MARYLAND KISS URGES BACK-TO-SCHOOL CAR-POOL SAFETY

 BALTIMORE (September 17, 2012) – This week is Child Passenger Safety Awareness Week, and with this season’s increase in school and extracurricular activities, Maryland Kids In Safety Seats (KISS) wants to take the opportunity to provide safety tips for car-pool drivers. 



“It is the driver’s responsibility to make sure each child is properly restrained—every trip, every time," says Dr. Joshua Sharfstein, Secretary for the MD Department of Health and Mental Hygiene. 

 

How can drivers keep children safe when car-pooling?

 

  • Create a rule that the vehicle must come to a complete stop before anyone can unbuckle or get out of the vehicle.

  • Plan drop-off and pick-up points carefully- make sure children exit the vehicle on the safest side—preferably nearest the sidewalk and away from other traffic and avoid backing up where young children are pedestrians.

  • Prohibit children from wearing backpacks while riding in the car and make sure belongings are within reach for an easy exit from the vehicle.

  • All children under 13 years old should ride in the back seat- the safest part of a vehicle.

  • Make sure each child correctly uses a car seat or booster seat (per the instructions) or a seat belt on every trip.

  • Transport only as many children as there are seat belt positions in the vehicle and never buckle more than one child per seat belt. 

  • Never transport children in the cargo area of a station wagon, pickup truck, hatchback, or van.

  • Keep doors locked and windows open only slightly.

  • Never leave a child unattended in or around a vehicle.

  • Never smoke while children are in the vehicle.

To learn more about child passenger safety, visit “Parents Central: From car seats to car keys: keeping kids safe” at http://www.safercar.gov/parents/index.htm.  Car seat installation events will be held around the state next week. For information about events, contact KISS at 800-370-SEAT, email This email address is being protected from spambots. You need JavaScript enabled to view it. or go to www.mdkiss.org.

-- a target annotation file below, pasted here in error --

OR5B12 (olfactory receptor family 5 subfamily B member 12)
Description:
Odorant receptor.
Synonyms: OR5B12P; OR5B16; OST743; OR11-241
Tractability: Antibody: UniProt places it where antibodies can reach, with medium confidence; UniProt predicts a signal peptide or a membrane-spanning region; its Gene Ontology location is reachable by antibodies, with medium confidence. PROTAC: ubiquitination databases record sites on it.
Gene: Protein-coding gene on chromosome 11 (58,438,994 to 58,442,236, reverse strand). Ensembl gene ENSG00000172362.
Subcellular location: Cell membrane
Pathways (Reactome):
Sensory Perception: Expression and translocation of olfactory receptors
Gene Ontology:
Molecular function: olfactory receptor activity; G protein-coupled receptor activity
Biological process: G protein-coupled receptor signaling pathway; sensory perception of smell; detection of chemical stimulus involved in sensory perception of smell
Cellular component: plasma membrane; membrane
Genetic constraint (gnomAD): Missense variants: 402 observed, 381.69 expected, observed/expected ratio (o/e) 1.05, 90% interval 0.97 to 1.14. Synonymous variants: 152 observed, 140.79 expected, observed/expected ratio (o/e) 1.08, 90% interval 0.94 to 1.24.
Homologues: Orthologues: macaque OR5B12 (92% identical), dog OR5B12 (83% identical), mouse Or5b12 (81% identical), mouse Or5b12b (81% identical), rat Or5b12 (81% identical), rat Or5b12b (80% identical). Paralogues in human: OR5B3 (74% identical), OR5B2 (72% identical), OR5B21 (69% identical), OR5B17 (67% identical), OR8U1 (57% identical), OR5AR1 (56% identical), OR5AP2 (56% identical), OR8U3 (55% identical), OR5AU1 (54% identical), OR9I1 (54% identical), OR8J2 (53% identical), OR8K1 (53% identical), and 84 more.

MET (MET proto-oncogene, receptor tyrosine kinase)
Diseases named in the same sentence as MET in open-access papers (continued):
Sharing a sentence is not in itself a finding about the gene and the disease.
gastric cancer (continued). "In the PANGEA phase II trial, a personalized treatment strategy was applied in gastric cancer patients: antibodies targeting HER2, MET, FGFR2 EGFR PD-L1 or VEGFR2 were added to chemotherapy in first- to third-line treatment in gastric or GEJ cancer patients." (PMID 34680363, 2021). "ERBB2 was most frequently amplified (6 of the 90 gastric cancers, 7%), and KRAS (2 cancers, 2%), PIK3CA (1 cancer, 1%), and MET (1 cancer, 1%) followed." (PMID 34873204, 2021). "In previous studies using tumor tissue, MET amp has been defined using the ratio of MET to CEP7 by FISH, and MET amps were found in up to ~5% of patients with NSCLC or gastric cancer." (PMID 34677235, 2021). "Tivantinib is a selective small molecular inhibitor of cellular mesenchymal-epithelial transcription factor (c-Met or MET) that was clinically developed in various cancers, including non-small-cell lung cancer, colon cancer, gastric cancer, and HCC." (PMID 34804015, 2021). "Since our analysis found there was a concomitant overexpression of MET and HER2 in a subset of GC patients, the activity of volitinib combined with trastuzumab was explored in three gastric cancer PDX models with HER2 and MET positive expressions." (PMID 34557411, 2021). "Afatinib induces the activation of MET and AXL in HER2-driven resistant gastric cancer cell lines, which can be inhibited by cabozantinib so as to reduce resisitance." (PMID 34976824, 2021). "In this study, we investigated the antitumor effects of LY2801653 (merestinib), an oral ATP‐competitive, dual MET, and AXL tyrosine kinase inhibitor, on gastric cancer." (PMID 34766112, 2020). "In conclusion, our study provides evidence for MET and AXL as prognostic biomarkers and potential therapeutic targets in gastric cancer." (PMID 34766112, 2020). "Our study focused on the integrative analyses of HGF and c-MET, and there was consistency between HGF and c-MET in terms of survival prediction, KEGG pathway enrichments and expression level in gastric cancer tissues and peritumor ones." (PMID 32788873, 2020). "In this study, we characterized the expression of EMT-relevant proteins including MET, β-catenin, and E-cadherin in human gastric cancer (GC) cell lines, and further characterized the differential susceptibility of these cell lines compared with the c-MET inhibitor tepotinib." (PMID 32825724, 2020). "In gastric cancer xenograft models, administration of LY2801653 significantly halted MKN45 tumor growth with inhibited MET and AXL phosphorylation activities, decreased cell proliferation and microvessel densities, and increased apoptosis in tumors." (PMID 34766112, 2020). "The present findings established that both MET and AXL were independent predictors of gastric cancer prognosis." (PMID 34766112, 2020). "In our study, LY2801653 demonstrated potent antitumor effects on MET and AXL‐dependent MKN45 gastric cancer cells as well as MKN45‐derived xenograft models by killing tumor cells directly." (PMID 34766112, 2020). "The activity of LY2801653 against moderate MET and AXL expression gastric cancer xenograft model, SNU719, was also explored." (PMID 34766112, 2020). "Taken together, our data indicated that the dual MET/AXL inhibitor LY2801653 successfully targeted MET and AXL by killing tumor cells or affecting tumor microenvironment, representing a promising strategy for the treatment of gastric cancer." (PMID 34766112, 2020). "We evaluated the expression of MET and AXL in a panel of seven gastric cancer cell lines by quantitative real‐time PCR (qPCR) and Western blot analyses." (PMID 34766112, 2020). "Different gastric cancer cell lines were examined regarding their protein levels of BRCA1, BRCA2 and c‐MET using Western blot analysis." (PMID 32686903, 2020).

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WCHD News

(Snow Hill, MD)- Worcester County Emergency Service officials urge residents to exercise extreme caution and check on elderly and infirm neighbors during the heatwave forecasted to last through Sunday. Heat indexes for the shore are expected to rise above 100 degrees this week and exposure to extreme heat can be dangerous for humans and animals, even deadly.

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Extreme Heat often results in the highest number of annual deaths among all weather-related hazards. In most of the United States, extreme heat is defined as a long period (2 to 3 days) of high heat and humidity with temperatures above 90 degrees. In extreme heat, evaporation is slowed and the body must work extra hard to maintain a normal temperature. This can lead to death by overworking the human body. Remember that:

Extreme heat can occur quickly and without warning.

Older adults, children, and sick or overweight individuals are at greater risk from extreme heat.

Humidity increases the feeling of heat as measured by a heat index.

IF YOU ARE UNDER AN EXTREME HEAT WARNING:

  • Find air conditioning.
  • Avoid strenuous activities.
  • Watch for heat illness.
  • Wear light clothing.
  • Check on family members and neighbors.
  • Drink plenty of fluids.
  • Watch for heat cramps, heat exhaustion, and heatstroke.
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